By Michael Kinney
The Moore American
MOORE — Former SMH star finds home with Sooners
When Ethan Baker graduated from Southmoore in 2010, he was heading north to make his mark in the world. He had accepted a scholarship from Nebraska to run track and he was looking forward to joining one of the premier programs in the nation.
However, less than three years later, Baker is back home in Oklahoma where he belongs, with the Sooners.
“I fit into this program really well,” Baker said. “A new coach came when I came. He has been awesome. He really knows what he’s talking about and stuff. It’s working out pretty well.”
Two years ago, Baker couldn’t have said the same thing in NU. From the moment he arrive in Lincoln, NE., he could tell it wasn’t the right place for him.
“I went on visit to Nebraska and really liked it,” Baker said. “Liked all the people and coaches really well. But when I got up there, the weather didn’t really click with me very well. Then I got hurt up there and it made it even worse. So then I decided to come back home. Because if I am going to transfer, I might as well go somewhere I know I would like. So I came here.”
Former Southmoore track coach Adam Helms said his former pupil may have also been homesick.
“He’s a big family kid,” Helm said. “It puts him back closer to his family. It puts him in a good situation to be able to run and compete at the D-I level without having to go somewhere that is less desirable. He is still in a good program and a situation where he can excel.”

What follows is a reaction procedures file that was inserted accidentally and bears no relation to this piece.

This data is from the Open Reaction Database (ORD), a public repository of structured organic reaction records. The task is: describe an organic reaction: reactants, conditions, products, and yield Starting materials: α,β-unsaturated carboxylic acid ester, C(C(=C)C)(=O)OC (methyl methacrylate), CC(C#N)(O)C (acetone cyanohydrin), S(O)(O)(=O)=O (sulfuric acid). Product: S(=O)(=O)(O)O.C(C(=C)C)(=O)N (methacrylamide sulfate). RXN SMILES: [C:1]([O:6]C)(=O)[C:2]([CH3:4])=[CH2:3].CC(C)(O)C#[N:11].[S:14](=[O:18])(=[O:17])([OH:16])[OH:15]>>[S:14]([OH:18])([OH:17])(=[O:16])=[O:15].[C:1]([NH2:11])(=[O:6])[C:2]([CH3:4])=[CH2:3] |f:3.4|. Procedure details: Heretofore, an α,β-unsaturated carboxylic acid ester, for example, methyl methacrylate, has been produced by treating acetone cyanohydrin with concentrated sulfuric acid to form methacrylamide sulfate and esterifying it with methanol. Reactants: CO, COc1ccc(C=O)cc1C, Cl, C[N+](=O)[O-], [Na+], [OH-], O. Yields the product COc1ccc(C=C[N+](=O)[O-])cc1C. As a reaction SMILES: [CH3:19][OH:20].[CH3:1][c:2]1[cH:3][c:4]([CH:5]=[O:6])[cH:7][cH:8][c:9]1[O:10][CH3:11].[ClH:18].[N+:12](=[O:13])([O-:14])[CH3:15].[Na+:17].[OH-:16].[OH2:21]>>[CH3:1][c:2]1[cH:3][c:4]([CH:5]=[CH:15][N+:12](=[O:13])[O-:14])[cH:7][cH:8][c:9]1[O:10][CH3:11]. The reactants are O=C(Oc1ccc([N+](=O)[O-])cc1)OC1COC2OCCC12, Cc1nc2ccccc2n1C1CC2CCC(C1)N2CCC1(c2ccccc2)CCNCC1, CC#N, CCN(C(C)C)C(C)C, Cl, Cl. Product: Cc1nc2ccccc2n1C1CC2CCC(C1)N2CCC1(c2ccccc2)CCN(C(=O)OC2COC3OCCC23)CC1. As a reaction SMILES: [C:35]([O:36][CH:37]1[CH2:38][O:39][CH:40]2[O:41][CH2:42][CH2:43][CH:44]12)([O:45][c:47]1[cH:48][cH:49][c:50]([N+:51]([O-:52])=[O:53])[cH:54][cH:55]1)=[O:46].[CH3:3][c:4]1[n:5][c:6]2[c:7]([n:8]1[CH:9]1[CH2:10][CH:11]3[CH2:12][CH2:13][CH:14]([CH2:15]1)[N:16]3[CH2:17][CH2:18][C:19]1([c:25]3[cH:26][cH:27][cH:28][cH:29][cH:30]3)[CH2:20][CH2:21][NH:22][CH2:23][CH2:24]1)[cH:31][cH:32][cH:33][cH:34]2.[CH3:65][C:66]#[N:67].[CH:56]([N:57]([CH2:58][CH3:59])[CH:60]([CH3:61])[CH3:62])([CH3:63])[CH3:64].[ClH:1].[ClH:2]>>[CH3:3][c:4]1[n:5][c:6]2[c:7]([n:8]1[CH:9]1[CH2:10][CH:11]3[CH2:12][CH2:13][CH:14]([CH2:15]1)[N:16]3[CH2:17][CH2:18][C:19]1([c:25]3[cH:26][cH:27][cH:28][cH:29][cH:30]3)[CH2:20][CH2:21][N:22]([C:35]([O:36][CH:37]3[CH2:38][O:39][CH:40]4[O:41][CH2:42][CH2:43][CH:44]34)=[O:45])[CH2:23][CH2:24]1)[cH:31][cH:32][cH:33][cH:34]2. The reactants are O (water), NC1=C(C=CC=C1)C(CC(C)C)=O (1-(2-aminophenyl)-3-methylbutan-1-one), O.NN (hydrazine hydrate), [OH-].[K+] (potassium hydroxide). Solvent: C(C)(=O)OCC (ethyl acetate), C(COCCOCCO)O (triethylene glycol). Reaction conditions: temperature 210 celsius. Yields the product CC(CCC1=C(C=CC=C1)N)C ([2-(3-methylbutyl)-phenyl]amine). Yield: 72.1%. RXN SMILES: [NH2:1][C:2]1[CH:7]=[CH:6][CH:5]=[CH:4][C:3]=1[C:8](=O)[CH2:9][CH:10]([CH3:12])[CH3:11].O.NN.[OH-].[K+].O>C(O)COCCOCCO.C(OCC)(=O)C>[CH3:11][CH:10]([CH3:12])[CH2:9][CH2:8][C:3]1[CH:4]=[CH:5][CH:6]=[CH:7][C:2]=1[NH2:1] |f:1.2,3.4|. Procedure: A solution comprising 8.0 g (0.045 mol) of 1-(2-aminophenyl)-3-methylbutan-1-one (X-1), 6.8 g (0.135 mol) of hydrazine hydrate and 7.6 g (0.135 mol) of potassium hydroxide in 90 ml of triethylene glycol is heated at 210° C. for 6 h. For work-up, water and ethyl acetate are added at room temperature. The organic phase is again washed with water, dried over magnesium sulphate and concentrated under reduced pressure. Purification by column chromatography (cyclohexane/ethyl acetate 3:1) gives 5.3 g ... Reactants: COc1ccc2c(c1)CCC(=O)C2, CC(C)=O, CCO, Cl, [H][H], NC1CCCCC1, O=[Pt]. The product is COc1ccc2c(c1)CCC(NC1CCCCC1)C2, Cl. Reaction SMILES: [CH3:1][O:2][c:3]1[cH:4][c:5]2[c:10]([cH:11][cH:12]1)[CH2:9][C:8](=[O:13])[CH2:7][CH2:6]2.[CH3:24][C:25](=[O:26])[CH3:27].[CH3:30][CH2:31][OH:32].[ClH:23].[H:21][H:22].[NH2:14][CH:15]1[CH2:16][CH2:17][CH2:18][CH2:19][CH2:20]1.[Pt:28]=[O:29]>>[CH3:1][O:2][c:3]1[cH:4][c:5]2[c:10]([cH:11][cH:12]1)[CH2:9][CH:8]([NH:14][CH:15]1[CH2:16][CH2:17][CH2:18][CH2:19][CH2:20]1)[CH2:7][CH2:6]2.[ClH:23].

However, Baker has been through much tougher, which helped prepare him for this troubled patch.
When he was 15 years old Baker was hanging around an oil tank field and playing around the wrong piece of machinery when the static electricity from his cell phone set it off the tanker and caused it to explode. The oil that had sprayed onto Baker’s body went up in flames. He was rushed to the hospital with a collapsed lung, broken ribs and collarbone, problems with his spleen and second and third degree burns over 44 percent of his body.
Baker’s doctors told him that he would need to stay in the hospital up to 44 days and that he may never play sports again. He was out in two weeks after telling his doctor he would be playing sports again. He was back at it four months later and went on to become a standout in football and track and field.
In both instances, Baker said he has learned the same lessons.
“I just kind learned that, no matter what it is, if I put my mind to it, I will be able to do it,” Baker said. “With me really wanting it with everything I have. And obviously God has gotten me through the explosion and all these college changes, we can accomplish anything. Even in this last year, my faith has exploded. My relationship with God is better than it has ever been.”
Baker has been at OU for more than a year now. The 2-time state champion (400 meters) runs 200, 400 and is part of the 4x100 and 4x400 relays for the Sooners
During the indoor season, he had the team’s third fastest time in the 200 with a 21.80. Saturday at the John Jacobs Invitational, the sophomore won the outdoor 200 in 21.80. His best time in the event is 21.33, which he posted in 2012 at the UTA Bobby Lane Invitational.
By the end of the season, he hopes to help his team to bring home even bigger championships.
“I want to go out and give us the best shot at conference at the end of the season,” Baker said. “We have just as good of a shot as anybody to take the whole thing. That’s what we are all building for. That’s what we always build for. This year it’s a realistic goal. If everybody takes care of business we should be there.”
Michael Kinney Follow me @eyeamtruth email@example.com